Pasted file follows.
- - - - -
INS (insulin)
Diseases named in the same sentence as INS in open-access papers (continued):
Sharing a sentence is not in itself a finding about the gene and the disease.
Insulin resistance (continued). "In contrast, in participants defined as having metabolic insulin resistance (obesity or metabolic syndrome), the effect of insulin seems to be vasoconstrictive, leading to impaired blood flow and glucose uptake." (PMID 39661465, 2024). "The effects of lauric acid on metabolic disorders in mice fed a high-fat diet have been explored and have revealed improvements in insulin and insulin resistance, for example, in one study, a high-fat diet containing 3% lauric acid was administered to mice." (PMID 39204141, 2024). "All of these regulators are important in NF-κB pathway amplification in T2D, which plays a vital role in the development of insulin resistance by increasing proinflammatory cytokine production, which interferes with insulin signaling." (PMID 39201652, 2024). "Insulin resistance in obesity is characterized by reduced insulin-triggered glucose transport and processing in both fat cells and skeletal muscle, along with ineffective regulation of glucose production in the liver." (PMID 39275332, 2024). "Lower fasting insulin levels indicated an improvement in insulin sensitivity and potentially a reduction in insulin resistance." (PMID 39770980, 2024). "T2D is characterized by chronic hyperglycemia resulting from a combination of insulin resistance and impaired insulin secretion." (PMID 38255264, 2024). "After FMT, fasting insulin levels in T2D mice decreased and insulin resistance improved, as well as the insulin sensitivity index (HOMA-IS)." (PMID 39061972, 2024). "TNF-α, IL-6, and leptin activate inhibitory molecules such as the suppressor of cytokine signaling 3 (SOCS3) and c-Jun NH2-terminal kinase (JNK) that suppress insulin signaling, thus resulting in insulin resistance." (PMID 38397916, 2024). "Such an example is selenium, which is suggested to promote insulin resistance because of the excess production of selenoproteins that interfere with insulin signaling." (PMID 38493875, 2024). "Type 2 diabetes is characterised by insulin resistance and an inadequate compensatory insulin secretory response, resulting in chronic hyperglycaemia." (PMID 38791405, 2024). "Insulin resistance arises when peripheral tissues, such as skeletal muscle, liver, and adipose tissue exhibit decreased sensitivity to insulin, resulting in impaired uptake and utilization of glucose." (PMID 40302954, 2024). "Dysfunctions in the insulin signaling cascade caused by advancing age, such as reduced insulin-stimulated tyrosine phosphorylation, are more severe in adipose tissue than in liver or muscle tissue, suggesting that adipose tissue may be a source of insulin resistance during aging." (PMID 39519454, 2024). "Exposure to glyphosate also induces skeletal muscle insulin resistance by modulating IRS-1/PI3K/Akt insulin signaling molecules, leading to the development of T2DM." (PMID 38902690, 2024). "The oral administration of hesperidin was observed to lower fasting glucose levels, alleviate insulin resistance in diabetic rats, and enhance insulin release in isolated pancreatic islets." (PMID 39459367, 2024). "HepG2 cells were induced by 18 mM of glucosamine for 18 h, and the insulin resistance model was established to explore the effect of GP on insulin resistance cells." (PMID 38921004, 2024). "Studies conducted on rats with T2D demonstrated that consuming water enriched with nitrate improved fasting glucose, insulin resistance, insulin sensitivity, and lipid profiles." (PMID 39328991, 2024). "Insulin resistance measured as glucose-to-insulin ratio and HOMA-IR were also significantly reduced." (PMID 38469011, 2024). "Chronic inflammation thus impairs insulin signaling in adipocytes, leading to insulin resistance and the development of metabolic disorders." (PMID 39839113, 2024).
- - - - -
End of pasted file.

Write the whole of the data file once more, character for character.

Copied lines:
INS (insulin)
Diseases named in the same sentence as INS in open-access papers (continued):
Sharing a sentence is not in itself a finding about the gene and the disease.
Insulin resistance (continued). "In contrast, in participants defined as having metabolic insulin resistance (obesity or metabolic syndrome), the effect of insulin seems to be vasoconstrictive, leading to impaired blood flow and glucose uptake." (PMID 39661465, 2024). "The effects of lauric acid on metabolic disorders in mice fed a high-fat diet have been explored and have revealed improvements in insulin and insulin resistance, for example, in one study, a high-fat diet containing 3% lauric acid was administered to mice." (PMID 39204141, 2024). "All of these regulators are important in NF-κB pathway amplification in T2D, which plays a vital role in the development of insulin resistance by increasing proinflammatory cytokine production, which interferes with insulin signaling." (PMID 39201652, 2024). "Insulin resistance in obesity is characterized by reduced insulin-triggered glucose transport and processing in both fat cells and skeletal muscle, along with ineffective regulation of glucose production in the liver." (PMID 39275332, 2024). "Lower fasting insulin levels indicated an improvement in insulin sensitivity and potentially a reduction in insulin resistance." (PMID 39770980, 2024). "T2D is characterized by chronic hyperglycemia resulting from a combination of insulin resistance and impaired insulin secretion." (PMID 38255264, 2024). "After FMT, fasting insulin levels in T2D mice decreased and insulin resistance improved, as well as the insulin sensitivity index (HOMA-IS)." (PMID 39061972, 2024). "TNF-α, IL-6, and leptin activate inhibitory molecules such as the suppressor of cytokine signaling 3 (SOCS3) and c-Jun NH2-terminal kinase (JNK) that suppress insulin signaling, thus resulting in insulin resistance." (PMID 38397916, 2024). "Such an example is selenium, which is suggested to promote insulin resistance because of the excess production of selenoproteins that interfere with insulin signaling." (PMID 38493875, 2024). "Type 2 diabetes is characterised by insulin resistance and an inadequate compensatory insulin secretory response, resulting in chronic hyperglycaemia." (PMID 38791405, 2024). "Insulin resistance arises when peripheral tissues, such as skeletal muscle, liver, and adipose tissue exhibit decreased sensitivity to insulin, resulting in impaired uptake and utilization of glucose." (PMID 40302954, 2024). "Dysfunctions in the insulin signaling cascade caused by advancing age, such as reduced insulin-stimulated tyrosine phosphorylation, are more severe in adipose tissue than in liver or muscle tissue, suggesting that adipose tissue may be a source of insulin resistance during aging." (PMID 39519454, 2024). "Exposure to glyphosate also induces skeletal muscle insulin resistance by modulating IRS-1/PI3K/Akt insulin signaling molecules, leading to the development of T2DM." (PMID 38902690, 2024). "The oral administration of hesperidin was observed to lower fasting glucose levels, alleviate insulin resistance in diabetic rats, and enhance insulin release in isolated pancreatic islets." (PMID 39459367, 2024). "HepG2 cells were induced by 18 mM of glucosamine for 18 h, and the insulin resistance model was established to explore the effect of GP on insulin resistance cells." (PMID 38921004, 2024). "Studies conducted on rats with T2D demonstrated that consuming water enriched with nitrate improved fasting glucose, insulin resistance, insulin sensitivity, and lipid profiles." (PMID 39328991, 2024). "Insulin resistance measured as glucose-to-insulin ratio and HOMA-IR were also significantly reduced." (PMID 38469011, 2024). "Chronic inflammation thus impairs insulin signaling in adipocytes, leading to insulin resistance and the development of metabolic disorders." (PMID 39839113, 2024).